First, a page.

The South African Jewish Museum is a fitting tribute to a community who have been and continue to be at the epicentre of South Africa’s economic, political and cultural narrative.
The South African Jewish Museum is proud to tell the fabled story of how a motley crew of largely ragged immigrants, many escaping persecution and hardships in Eastern Europe, arrived on South African shores and proceeded to build one of the most cohesive, and socially, culturally and materially successful Jewish communities in the diaspora.
After browsing through a collection of Jewish ceremonial artefacts (some owned by the SAJM, many on loan from prized private collections) housed in South Africa’s first ever synagogue, museum visitors step foot onto a drawbridge that connects the Old Synagogue and the new museum, symbolising the ship gangway down which Jewish immigrants walked upon landing in South Africa.
From here, the visitor is plunged into a world of interactive displays, audio-visual presentations and rare and fascinating artefacts documenting South African Jewry’s early roots, and painting a portrait of a community who were extraordinarily influential in the building of South Africa as we know it, and who continue to thrive and impact society at every level.
The journey begins with the first arrival of Jewish immigrants, mainly from Britain and Germany, to the Cape in the early 1800s, and continues with the explosion of Eastern European immigrants fleeing persecution and hardships and seeking fame and fortune on South Africa’s newly minted diamond and gold mines, or simply, a better life for their families and descendants.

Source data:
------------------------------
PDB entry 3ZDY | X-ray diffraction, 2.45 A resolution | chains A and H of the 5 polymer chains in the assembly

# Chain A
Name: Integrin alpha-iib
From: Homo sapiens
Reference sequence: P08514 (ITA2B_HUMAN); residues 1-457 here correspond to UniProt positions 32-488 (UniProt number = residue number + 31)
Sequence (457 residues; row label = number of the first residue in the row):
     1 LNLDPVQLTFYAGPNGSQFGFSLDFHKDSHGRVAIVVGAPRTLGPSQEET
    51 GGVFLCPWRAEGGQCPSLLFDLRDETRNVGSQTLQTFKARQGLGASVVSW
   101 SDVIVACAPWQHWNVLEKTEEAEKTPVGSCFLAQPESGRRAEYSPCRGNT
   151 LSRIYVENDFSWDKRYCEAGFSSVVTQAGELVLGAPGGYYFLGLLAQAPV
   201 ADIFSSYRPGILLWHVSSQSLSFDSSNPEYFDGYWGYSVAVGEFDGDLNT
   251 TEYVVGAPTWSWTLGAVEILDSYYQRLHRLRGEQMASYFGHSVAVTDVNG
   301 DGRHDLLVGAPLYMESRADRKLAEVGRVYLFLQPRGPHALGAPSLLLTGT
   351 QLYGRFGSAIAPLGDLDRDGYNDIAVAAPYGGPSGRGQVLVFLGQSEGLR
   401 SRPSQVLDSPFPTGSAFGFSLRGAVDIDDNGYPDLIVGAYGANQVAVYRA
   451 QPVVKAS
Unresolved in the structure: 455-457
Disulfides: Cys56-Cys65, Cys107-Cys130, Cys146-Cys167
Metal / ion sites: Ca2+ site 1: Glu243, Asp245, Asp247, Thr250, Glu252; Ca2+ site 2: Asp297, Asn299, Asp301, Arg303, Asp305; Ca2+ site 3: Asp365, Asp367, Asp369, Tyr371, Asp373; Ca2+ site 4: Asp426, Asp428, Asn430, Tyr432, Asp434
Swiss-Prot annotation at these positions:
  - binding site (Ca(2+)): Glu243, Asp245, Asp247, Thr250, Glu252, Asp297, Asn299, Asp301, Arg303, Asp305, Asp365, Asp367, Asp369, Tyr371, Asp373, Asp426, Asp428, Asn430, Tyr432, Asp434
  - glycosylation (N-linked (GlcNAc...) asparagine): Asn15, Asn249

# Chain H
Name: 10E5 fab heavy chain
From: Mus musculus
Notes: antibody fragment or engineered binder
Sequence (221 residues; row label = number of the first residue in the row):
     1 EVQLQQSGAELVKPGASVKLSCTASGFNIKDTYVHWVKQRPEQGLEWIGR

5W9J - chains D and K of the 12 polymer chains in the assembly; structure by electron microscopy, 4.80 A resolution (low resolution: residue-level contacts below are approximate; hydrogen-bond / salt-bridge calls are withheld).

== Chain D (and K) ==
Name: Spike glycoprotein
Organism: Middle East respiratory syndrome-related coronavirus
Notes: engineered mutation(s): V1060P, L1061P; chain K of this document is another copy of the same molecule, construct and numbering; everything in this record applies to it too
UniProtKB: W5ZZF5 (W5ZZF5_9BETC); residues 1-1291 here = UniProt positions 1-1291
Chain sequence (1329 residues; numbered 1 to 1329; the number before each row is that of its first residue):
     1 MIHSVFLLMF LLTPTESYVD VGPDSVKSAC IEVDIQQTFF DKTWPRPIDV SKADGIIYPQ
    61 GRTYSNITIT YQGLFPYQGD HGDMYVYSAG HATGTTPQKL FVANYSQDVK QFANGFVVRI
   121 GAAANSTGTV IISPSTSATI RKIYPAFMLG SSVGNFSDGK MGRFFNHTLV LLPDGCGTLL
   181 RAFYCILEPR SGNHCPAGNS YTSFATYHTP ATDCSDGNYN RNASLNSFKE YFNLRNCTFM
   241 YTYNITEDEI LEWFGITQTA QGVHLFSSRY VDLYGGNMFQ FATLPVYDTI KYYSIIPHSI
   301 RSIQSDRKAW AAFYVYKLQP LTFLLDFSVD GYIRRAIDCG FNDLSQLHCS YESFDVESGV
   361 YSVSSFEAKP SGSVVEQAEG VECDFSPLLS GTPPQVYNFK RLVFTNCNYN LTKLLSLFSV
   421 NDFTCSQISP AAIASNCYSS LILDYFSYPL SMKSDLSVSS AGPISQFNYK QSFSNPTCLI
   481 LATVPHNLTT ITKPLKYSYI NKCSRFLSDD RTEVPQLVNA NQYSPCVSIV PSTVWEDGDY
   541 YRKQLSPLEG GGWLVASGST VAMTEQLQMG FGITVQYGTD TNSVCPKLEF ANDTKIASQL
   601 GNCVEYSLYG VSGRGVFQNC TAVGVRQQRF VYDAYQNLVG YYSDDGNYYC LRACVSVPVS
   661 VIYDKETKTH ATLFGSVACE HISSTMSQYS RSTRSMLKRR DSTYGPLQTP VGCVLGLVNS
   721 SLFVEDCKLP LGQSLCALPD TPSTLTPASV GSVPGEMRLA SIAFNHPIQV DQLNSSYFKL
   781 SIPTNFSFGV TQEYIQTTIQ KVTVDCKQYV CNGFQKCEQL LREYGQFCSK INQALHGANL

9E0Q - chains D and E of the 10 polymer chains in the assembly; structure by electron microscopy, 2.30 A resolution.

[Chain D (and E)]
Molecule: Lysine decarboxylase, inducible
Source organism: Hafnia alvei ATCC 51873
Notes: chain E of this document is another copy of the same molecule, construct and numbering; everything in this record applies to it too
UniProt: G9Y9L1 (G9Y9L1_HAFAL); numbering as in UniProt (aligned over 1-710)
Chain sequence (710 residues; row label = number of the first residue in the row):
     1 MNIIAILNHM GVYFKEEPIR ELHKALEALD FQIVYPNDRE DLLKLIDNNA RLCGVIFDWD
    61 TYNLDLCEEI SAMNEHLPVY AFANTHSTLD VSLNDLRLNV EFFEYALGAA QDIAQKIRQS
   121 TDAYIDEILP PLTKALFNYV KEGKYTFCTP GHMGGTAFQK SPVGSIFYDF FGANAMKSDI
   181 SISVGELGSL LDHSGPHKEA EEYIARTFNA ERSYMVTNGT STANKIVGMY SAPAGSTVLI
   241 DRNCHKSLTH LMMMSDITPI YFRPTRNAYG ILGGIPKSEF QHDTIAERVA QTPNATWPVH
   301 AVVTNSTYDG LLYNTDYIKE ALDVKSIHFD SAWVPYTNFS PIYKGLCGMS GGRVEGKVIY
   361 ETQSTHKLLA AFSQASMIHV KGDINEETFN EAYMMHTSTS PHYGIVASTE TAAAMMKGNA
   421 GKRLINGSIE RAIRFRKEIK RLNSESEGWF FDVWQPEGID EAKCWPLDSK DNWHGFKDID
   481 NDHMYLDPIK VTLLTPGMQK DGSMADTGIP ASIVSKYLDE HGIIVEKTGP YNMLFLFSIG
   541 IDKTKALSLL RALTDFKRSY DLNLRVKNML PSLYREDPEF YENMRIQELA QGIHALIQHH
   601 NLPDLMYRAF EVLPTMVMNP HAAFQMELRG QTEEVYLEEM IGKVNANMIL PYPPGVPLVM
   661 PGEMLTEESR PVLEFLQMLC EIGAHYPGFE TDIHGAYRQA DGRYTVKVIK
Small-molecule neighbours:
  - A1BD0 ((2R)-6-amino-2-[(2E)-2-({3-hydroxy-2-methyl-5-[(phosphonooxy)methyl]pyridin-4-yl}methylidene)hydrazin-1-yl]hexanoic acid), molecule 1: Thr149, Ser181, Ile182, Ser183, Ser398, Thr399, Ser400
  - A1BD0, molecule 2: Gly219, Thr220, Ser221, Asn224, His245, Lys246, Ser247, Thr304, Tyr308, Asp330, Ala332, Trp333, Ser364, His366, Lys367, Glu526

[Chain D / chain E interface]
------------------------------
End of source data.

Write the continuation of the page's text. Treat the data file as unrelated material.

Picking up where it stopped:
Dynamic displays document the way in which South African Jews helped establish major metropolises such as Johannesburg (and at how Johannesburg emerged as home to the largest Jewish community in Southern Africa), and the central role Jews played in the development of towns such as Kimberley and Oudtshoorn. We learn of how Jewish smous – travelling pedlars – through hard work and perseverance, secured a better life for their children and grandchildren, and how some went on to build up great industrial empires – their names and the names of their businesses etched into South African economic and cultural lore.
We examine the emergence of the South African Jewish as one of the most cohesive and well-organised in the diaspora and at the great institutions and infrastructure built upon the community’s three pillars of education, religion and welfare.
We look at the strong historical bond South African Jews have maintained with Israel; at the South African Jews at the forefront of the battle against Apartheid, prominent among those effecting transformation in South Africa; and at the great influence Jews have had and continue to have on South Africa’s Political, Economic, Cultural and Sporting spheres.
Walk through a wonderful recreation of shtetl life, be awestruck by the tale of how South Africa Jewry built themselves and their country from scratch; watch Barney Barnato’s extraordinary life story unfold on a screen in front of you; get the inside scoop on the Rivonia Trial. Be moved, amazed and inspired.
A moving tribute to, and detailed account of, one of the great Jewish communities of the diaspora, it all adds up to one of Cape Town’s not-to-be missed heritage experiences.